NHLBI Study Says Combined Imaging Tests Help Diagnose Pulmonary Embolism
A chest imaging test, which detects potentially deadly blood clots in the lung, shows that extending the scan to the legs improves a physician's ability to accurately diagnose pulmonary embolism.
Akinso: A chest imaging test, which detects potentially deadly blood clots in the lung, shows that extending the scan to the legs improves a physician's ability to accurately diagnose pulmonary embolism. According to a study funded by the National Heart Lung and Blood Institute, researchers found that a chest CT angiography alone detects suspected pulmonary embolism in only 83 percent of patients who have them. However, the combined results of chest CT angiogram and the leg CT scan detects clots in 90 percent of patients who have these clots. The researchers recommended that physicians consider additional test results before ruling out pulmonary embolism in patients whose scan does not detect clots but whose clinical assessment suggests a high likelihood of pulmonary embolism according to Dr. Paul D. Stein, lead author of the study.
Stein: My main thought is that contrast mulitdetector CT is very good, that it should be done in combination with venous phase imaging; that means look at the leg veins at the same time and it should be done with a clinical evaluation. When all the tests are compatible with each other, the clinical evaluation and the CT angiogram then the physician can be very sure of the diagnosis. But if the results of clinical evaluation and the CT test differ then the physician should be a little bit careful and reevaluate the findings and consider doing more examinations.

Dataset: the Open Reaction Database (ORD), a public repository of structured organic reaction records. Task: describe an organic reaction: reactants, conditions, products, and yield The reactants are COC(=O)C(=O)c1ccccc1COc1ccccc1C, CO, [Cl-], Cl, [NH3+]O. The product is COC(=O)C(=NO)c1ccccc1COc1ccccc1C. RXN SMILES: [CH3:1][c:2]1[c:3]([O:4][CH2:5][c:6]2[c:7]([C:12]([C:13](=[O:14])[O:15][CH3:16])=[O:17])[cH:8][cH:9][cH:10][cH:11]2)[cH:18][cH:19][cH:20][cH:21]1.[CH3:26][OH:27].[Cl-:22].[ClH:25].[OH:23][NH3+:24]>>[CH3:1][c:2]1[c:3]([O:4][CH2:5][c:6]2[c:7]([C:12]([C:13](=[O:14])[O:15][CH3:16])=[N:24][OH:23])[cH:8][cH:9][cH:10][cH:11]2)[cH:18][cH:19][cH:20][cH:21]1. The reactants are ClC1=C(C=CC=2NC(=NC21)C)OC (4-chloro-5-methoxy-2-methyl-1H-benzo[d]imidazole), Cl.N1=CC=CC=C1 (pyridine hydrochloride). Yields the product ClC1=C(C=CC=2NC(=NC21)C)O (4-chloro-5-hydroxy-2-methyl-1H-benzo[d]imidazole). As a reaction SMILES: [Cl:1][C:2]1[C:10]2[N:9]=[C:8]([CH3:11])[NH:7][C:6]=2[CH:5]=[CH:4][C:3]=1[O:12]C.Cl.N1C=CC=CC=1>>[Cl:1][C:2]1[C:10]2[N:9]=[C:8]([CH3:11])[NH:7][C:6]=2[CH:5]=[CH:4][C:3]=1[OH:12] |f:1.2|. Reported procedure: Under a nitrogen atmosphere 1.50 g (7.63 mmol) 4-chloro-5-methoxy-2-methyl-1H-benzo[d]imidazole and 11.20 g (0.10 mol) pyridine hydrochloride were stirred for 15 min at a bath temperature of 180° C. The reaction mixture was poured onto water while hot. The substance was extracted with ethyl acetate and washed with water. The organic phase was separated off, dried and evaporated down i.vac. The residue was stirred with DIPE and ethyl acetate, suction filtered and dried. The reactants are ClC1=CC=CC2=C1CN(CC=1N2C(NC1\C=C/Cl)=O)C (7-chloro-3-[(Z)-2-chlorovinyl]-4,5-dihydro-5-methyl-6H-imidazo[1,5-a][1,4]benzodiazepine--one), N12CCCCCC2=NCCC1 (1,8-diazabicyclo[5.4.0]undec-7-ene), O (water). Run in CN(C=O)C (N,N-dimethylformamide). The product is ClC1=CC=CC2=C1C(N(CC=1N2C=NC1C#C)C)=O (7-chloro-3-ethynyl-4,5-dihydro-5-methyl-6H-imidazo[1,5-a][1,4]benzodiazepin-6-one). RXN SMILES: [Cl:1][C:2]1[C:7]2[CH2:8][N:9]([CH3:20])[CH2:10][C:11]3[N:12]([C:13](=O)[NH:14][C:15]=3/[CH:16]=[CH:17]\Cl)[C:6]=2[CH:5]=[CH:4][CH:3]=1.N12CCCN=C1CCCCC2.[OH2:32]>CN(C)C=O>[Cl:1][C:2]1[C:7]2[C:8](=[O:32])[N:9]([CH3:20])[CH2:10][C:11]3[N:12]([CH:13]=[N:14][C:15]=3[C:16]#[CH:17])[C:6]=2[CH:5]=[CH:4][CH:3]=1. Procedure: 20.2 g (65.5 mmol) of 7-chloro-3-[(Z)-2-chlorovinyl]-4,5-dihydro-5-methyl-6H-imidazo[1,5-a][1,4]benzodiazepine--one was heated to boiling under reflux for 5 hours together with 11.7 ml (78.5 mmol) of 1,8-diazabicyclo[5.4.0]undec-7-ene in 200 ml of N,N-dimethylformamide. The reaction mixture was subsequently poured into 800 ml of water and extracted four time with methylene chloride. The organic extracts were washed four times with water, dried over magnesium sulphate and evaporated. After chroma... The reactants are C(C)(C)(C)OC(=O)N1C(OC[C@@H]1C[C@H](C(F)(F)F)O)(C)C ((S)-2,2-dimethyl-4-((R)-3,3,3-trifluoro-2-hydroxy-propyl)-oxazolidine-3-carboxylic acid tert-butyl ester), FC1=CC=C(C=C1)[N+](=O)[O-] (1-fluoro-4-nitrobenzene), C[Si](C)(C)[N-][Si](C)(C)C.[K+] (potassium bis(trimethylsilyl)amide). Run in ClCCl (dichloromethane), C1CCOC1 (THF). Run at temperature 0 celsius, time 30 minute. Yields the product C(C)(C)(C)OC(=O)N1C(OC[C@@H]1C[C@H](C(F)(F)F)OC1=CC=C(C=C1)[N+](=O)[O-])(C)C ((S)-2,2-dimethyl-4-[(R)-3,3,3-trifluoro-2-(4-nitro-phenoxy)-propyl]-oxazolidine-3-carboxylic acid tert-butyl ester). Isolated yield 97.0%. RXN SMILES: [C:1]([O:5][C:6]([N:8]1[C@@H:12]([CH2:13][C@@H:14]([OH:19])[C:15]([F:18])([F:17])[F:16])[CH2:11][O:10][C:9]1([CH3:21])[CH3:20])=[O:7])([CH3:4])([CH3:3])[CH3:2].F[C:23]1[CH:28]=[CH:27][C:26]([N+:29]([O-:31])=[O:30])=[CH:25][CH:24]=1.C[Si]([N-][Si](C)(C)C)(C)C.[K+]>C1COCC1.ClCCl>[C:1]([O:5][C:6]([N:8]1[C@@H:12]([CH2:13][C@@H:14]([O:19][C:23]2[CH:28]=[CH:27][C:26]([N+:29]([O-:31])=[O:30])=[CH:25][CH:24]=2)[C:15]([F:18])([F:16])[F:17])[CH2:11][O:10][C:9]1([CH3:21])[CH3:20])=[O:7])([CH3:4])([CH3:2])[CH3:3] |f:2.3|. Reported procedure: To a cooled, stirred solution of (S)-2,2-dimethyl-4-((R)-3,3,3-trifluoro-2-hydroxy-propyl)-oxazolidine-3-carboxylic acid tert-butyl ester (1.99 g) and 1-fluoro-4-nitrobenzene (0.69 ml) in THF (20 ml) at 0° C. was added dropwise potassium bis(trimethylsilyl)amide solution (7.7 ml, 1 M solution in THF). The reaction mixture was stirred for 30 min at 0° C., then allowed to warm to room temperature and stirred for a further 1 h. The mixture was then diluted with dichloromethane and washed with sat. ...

Akinso: Dr. Stein said pulmonary embolism leads to death in nearly one-third of untreated cases but therapies lower the death rate to between 3 percent and 8 percent. In 9 out of 10 cases, pulmonary embolism begins as a clot in the deep veins of the leg-a condition known as deep vein thrombosis. The clot breaks free from the vein and travels to the lung, where it can block an artery. Dr. Stein said that the most commonly used treatments for both pulmonary embolism and deep vein thrombosis are anti-clotting medications and injections of clot-busting agents. For more information about pulmonary embolism, visit www.nhlbi.nih.gov. This is Wally Akinso at the National Institutes of Health Bethesda, Maryland.
About This Audio Report
Reporter: Wally Akinso
Sound Bite: Dr. Paul D. Stein
Topic: Pulmonary Embolism